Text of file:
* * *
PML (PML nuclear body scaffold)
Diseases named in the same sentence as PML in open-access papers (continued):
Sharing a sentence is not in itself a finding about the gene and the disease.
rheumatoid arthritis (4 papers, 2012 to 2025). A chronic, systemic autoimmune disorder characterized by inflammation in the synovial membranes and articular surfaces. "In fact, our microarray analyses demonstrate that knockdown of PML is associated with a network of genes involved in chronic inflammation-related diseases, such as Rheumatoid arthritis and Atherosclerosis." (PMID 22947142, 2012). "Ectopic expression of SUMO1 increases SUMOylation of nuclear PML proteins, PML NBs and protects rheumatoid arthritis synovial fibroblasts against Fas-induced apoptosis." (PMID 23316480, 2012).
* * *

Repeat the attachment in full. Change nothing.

PML (PML nuclear body scaffold)
Diseases named in the same sentence as PML in open-access papers (continued):
Sharing a sentence is not in itself a finding about the gene and the disease.
rheumatoid arthritis (4 papers, 2012 to 2025). A chronic, systemic autoimmune disorder characterized by inflammation in the synovial membranes and articular surfaces. "In fact, our microarray analyses demonstrate that knockdown of PML is associated with a network of genes involved in chronic inflammation-related diseases, such as Rheumatoid arthritis and Atherosclerosis." (PMID 22947142, 2012). "Ectopic expression of SUMO1 increases SUMOylation of nuclear PML proteins, PML NBs and protects rheumatoid arthritis synovial fibroblasts against Fas-induced apoptosis." (PMID 23316480, 2012).